Tuesday, January 9, 2024

Avoiding the Obvious

Many people are seeing and recognizing that society is falling apart.  Many who once would have proudly claimed to be classical liberals are recognizing that something went amiss with their project, and a few, very few, of these are admitting that the derailment was built in to the system.

Jordan Peterson is one of these, sort of (well, unless you are Palestinian).  He recently held his first ARC conference.  Despite the fact that he recognizes the current system is falling apart, and despite the fact that he has done more exploring of Biblical and Christian thoughts and writings than most who came out of his classical liberal pond, the main points in the conference were: free markets, individualism, Lockean property rights, etc.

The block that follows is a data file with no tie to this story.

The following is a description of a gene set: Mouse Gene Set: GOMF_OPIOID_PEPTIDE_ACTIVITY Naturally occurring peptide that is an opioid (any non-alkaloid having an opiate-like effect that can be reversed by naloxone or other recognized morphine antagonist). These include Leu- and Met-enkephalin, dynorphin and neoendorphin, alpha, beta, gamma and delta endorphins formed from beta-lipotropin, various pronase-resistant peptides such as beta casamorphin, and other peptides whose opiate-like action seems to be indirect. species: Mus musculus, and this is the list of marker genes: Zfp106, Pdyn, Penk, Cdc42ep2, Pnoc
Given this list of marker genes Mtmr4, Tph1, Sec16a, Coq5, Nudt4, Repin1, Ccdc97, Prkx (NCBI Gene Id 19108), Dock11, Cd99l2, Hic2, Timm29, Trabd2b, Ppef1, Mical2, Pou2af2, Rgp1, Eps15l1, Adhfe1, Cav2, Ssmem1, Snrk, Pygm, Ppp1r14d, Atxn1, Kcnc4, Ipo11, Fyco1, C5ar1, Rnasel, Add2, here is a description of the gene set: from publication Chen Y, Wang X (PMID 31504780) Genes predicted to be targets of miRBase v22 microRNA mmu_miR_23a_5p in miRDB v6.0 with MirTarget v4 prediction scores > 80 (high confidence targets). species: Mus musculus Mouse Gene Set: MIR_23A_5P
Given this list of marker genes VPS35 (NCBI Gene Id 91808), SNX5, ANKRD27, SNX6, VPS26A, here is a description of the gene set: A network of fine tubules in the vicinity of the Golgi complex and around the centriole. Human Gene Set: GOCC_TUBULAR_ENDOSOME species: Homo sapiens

In other words, classical liberalism.  You know, the thing that failed – in fact, the thing that opened the door to where we sit today.

Christopher Rufo has written a piece: The New Right Activism.  In it, he rightly focusses on both language and institutions.  Yet he also embraces some form of classical liberalism:

We don’t need to abandon the principles of natural right, limited government, and individual liberty, but we need to make those principles meaningful in the world of today.

Fair enough.  But there are important questions to be answered.  On what basis?  What will provide the foundation?  Why will it be different this time?  What went wrong last time these were tried?  In other words, how will we make these both meaningful and sustainable?

Before coming to this…He makes important points: get this idea of neutrality out of your head.  There is no such thing as “neutral.”